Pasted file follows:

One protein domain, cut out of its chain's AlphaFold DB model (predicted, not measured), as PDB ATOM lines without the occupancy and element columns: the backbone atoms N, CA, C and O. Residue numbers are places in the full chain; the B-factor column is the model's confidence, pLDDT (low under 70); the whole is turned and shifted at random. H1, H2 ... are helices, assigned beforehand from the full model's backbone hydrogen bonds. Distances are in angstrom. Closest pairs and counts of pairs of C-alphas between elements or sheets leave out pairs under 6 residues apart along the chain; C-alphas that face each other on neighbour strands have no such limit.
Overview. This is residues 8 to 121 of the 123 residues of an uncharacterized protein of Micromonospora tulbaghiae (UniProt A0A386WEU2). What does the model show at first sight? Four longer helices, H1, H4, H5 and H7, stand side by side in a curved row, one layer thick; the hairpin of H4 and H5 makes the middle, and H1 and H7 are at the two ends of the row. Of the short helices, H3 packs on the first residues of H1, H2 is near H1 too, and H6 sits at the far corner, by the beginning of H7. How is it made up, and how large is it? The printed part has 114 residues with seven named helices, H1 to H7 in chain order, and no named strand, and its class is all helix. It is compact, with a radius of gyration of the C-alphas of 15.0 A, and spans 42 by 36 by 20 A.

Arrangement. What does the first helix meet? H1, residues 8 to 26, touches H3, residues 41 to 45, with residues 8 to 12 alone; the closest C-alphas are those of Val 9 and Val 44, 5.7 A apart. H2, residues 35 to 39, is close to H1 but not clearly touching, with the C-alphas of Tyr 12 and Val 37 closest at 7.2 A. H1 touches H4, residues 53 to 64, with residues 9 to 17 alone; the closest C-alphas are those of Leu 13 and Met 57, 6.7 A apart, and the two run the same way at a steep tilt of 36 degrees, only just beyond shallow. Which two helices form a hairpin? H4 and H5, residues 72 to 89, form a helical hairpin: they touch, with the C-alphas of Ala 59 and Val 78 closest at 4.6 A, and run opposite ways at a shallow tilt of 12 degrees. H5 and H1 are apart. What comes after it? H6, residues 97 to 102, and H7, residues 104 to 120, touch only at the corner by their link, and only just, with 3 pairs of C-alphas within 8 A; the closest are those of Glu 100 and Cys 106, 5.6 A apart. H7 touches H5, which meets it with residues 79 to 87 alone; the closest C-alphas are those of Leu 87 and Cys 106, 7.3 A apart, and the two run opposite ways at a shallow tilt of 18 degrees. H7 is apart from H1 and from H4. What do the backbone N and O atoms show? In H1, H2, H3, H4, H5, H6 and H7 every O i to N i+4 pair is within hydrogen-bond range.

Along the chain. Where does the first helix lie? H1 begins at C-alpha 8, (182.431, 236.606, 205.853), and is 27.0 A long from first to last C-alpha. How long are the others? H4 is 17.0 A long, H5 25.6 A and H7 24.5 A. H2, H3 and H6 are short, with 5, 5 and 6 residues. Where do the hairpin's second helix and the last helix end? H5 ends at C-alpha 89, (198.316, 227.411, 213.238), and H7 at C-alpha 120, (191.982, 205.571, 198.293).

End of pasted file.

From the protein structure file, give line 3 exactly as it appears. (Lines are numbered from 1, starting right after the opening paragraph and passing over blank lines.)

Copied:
Along the chain. Where does the first helix lie? H1 begins at C-alpha 8, (182.431, 236.606, 205.853), and is 27.0 A long from first to last C-alpha. How long are the others? H4 is 17.0 A long, H5 25.6 A and H7 24.5 A. H2, H3 and H6 are short, with 5, 5 and 6 residues. Where do the hairpin's second helix and the last helix end? H5 ends at C-alpha 89, (198.316, 227.411, 213.238), and H7 at C-alpha 120, (191.982, 205.571, 198.293).